Pre-COVID-19 many museums already had a role in helping young people develop transferrable skills that could be used in a variety of sectors, as well as to develop a career in the heritage or cultural sector.
In this resource we outline a range of approaches museums can use to support young people’s employability. These range from short term initiatives such as Takeover Day and work experience to longer term provision such as youth panels and apprenticeships.
3. Short term engagement
Even time-limited employability support can have an impact for young people. Part of the Gatsby Benchmark for careers education outlines the importance of young people having multiple encounters with employers from the age of 11 as part of good careers education. Delivering shorter projects can make this engagement more manageable for museum staff who have less time and fewer resources.
The 2020 Youth Voice census shows that young people aged 10-16 are keen to have opportunities to visit different workplaces and find out about different jobs and what skills are required at work.
The 2016 Character Matters report recommends Taster Days for young people as being important to increasing museum workforce diversity, particularly if they are timed at key points in education when young people are making subject and/ or careers choices.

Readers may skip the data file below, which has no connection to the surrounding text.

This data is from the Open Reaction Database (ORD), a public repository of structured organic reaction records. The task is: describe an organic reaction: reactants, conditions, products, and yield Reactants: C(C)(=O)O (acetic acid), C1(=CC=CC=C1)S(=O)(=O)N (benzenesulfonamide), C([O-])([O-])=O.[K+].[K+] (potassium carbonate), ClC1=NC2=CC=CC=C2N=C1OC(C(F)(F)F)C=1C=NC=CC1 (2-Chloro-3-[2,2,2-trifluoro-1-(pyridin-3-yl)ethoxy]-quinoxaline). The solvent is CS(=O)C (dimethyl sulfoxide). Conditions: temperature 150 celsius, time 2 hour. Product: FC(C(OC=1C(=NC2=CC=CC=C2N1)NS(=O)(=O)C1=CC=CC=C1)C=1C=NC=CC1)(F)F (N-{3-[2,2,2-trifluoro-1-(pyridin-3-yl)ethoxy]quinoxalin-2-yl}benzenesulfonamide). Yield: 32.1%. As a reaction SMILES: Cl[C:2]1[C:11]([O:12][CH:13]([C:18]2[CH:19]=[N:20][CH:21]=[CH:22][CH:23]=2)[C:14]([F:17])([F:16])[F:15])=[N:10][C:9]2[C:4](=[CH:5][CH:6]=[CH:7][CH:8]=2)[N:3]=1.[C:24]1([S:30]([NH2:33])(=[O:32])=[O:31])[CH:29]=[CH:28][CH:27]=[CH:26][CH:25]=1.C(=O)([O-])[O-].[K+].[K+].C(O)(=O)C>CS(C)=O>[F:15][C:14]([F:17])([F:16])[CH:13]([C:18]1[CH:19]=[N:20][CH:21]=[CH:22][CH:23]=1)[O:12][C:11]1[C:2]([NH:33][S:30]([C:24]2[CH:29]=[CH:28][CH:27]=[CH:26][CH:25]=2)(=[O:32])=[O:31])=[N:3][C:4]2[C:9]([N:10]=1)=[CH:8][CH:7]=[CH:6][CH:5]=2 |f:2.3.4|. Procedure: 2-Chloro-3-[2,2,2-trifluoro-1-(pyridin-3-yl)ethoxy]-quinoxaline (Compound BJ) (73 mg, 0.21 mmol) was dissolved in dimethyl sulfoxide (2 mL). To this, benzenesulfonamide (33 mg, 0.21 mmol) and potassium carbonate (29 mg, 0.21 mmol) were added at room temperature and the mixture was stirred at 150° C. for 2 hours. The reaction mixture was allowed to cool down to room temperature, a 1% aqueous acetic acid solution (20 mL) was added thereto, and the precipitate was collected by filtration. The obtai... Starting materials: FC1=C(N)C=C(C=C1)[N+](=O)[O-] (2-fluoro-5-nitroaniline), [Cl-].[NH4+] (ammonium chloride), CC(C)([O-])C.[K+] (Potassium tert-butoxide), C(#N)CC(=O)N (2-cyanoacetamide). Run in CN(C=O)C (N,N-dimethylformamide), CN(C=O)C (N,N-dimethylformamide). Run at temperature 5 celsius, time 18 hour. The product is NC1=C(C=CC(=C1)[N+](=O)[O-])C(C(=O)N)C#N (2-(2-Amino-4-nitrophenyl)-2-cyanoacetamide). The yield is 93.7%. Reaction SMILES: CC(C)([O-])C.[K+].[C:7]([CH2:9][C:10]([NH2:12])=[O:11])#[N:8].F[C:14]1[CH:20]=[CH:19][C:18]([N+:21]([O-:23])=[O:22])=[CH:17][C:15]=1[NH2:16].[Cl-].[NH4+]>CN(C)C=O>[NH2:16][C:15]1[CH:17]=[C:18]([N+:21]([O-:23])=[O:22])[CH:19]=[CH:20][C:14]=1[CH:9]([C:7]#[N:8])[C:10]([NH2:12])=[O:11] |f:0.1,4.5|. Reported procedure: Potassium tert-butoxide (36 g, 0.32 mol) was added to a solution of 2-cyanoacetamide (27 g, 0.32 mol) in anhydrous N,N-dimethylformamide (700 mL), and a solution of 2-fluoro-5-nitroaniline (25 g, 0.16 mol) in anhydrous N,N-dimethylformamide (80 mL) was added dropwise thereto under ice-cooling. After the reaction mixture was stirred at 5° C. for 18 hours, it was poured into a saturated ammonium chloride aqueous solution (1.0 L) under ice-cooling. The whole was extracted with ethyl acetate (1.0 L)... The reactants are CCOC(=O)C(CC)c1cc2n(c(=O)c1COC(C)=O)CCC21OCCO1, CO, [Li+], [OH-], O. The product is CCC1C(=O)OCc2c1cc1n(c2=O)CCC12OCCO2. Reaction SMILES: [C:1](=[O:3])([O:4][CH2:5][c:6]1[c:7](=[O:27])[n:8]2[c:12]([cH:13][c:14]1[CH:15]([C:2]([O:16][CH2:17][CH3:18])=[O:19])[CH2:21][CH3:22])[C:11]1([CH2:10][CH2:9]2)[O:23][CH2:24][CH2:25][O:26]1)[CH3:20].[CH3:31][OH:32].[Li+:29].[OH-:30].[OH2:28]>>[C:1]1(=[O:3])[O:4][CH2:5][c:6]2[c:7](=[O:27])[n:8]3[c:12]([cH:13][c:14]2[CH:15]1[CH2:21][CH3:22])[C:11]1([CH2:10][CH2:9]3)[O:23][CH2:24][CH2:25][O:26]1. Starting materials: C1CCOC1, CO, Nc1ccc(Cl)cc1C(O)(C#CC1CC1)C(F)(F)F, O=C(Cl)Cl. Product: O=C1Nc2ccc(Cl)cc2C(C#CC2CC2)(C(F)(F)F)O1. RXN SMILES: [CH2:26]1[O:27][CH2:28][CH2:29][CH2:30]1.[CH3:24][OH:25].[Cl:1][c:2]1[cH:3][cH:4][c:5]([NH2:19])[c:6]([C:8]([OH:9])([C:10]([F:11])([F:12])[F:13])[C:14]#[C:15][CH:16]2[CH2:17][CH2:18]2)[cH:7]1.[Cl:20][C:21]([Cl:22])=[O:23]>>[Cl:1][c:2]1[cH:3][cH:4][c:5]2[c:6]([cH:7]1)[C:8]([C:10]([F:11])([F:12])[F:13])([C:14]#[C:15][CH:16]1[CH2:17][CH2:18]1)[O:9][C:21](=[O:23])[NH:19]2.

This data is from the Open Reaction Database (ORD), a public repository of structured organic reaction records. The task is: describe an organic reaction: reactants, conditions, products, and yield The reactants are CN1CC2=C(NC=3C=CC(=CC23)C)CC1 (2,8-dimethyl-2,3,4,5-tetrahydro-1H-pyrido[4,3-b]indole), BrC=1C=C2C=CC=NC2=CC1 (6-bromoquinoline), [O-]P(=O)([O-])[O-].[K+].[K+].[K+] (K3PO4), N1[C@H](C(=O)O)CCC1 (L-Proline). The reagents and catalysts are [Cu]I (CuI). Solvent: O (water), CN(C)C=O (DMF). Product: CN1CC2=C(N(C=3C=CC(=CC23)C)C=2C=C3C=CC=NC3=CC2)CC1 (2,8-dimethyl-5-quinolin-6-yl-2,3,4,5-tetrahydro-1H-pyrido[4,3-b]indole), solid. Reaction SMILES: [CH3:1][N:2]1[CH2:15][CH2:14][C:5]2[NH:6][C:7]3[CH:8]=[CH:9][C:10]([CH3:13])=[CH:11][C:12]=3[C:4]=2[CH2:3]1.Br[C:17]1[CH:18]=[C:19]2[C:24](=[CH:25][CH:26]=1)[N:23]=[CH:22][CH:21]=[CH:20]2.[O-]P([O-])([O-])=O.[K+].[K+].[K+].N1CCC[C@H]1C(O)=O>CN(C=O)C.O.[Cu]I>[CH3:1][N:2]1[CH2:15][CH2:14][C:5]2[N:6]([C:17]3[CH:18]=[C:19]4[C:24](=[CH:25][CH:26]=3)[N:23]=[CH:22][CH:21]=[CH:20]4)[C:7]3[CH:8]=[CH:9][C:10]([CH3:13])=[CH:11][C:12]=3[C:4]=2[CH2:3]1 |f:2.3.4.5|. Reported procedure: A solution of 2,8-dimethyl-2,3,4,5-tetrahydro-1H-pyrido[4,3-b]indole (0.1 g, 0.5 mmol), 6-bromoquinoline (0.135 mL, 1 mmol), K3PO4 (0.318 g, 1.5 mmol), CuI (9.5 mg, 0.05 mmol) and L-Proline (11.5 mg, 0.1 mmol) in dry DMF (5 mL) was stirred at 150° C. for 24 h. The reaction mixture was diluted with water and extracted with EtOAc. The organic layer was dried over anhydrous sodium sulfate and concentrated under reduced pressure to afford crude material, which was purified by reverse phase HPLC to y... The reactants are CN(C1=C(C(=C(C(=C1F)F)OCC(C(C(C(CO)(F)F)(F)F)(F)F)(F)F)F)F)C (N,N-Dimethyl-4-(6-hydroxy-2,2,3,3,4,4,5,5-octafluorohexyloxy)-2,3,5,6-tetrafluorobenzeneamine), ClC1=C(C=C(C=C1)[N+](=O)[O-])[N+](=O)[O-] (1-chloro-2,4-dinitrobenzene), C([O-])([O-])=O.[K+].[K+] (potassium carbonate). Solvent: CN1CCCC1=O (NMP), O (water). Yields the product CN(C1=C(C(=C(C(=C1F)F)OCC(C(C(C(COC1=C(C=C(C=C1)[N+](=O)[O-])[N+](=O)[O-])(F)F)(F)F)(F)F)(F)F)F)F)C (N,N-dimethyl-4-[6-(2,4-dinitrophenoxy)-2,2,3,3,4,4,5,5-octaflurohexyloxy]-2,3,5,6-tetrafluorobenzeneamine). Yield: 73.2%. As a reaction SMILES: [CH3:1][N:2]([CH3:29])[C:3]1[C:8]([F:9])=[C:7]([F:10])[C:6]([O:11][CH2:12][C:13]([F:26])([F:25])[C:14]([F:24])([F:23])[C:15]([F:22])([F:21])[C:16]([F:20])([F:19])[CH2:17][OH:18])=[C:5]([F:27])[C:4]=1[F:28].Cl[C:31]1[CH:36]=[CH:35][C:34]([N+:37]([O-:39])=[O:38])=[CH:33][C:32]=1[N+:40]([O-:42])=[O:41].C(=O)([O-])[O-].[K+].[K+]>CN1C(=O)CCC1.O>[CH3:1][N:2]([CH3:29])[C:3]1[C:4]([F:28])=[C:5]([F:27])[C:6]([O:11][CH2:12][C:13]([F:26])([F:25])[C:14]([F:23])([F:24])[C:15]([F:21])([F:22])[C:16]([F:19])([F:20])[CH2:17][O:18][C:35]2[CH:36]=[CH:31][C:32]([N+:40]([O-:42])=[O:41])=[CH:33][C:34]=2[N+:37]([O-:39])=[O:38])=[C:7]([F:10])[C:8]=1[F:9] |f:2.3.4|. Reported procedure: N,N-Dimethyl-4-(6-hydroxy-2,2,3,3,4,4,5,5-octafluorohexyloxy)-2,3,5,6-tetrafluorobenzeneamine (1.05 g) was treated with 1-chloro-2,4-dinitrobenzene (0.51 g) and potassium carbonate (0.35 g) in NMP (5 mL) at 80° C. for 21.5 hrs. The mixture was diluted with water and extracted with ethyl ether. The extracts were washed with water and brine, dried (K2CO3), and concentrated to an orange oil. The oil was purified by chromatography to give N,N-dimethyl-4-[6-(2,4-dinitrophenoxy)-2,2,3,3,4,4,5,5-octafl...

Kids in Museums Takeover Day or Digital Takeover Day is an ideal opportunity to enable young people to experience different job roles in museums and the skills required to work in heritage and culture. For example, small surveys carried out with young people who participated in a Takeover Day or Digital Takeover Day found that they felt more confident, more able to work as a part of a team and more creative as a result of the programme.
By working directly with museum staff, young people can gain an understanding of a range of different skills, including teamwork, leadership, creativity, speaking and listening. They can also learn about areas of work such as commercial, operations or digital which are widely applicable. You could add a short discussion at the end of your event to enable young people to reflect on the skills they have seen at work during the day and how confident they feel about them. One of the reports above could provide a template for this.
It is possible to deliver Takeover Day online while COVID-19 restrictions are in place. Here’s our guide to doing so.
Careers Fairs and Events
Careers events can provide valuable experiences for young people and are a very popular way for them to find out about work and career choices. You could join up with other local museums to have a presence at careers fairs to promote opportunities you might have at your museum, such as work experience or young volunteering. There is a list of local careers fairs on the Youth Employment UK website.
Insight days enable young people to try out a task that is part of a museum staff member’s role. Museum staff can also talk about what their jobs entail, their career routes and the transferable skills that are needed to do their jobs.